Second, we believe that setting certification requirements based on the most common denominator of what’s available from the largest firms institutionalizes an average and discourages innovation. The most exciting opportunities, we believe, for driving improvements in healthcare reside at the fascinating intersection of clinical information and advanced in technology. It’s important that those advances be recognized and encouraged, not disincentivized through the measures you take here today. We also suggest that the incentive built into high tech is a powerful tool, not only it will be used to incentivize, drive this very important transformation of the U.S. healthcare industry, but may become a de facto standard with which medical malpractice claims are taken, beyond what we taking in this room. I can be confident plaintiff’s attorneys will use it to segregate those who are delivering care.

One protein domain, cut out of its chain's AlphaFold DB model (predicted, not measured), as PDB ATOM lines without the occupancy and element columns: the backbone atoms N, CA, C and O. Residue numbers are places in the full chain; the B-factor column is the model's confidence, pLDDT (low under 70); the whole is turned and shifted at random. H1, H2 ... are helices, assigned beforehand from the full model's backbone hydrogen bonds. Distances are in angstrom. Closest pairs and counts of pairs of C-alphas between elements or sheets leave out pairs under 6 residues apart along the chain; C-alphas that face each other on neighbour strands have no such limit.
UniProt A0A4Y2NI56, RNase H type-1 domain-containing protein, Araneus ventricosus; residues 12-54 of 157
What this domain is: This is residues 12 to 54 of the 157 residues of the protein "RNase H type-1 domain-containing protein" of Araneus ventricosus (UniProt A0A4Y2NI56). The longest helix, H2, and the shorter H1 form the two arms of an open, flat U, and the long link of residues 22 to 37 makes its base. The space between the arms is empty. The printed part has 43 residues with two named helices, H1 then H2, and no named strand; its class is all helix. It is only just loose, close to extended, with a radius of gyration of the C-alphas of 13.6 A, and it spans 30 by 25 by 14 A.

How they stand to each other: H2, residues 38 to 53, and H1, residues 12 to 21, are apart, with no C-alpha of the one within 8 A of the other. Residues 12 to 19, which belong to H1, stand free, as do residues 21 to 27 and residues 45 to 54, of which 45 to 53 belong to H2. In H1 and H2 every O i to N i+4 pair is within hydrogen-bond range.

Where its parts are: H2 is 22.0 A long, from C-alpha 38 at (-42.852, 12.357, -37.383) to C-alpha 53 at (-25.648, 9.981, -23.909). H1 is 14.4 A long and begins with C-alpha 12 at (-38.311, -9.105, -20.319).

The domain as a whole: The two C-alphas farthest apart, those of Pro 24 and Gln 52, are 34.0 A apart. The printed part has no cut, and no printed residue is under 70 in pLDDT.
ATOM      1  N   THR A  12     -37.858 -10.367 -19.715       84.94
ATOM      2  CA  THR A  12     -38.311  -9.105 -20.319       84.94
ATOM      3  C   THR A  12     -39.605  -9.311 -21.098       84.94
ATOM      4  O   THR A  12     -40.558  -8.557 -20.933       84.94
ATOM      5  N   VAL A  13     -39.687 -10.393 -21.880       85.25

Meaningful use and the proposal offered today does not include entire populations, nor can it. We do suggest, however that women’s health, given the fact that 4 million births a year, and those 4 million new children introduced into the population of the United States, if not properly measured, may not be given the start needed well into their A adult hood. It’s a special population. The certification requirements for specialty solutions must be encouraged. I mention the encouraging early signs of CCHIT in this regard. We have encouraged them and we encourage this committee to be sure that we are not disenfranchised.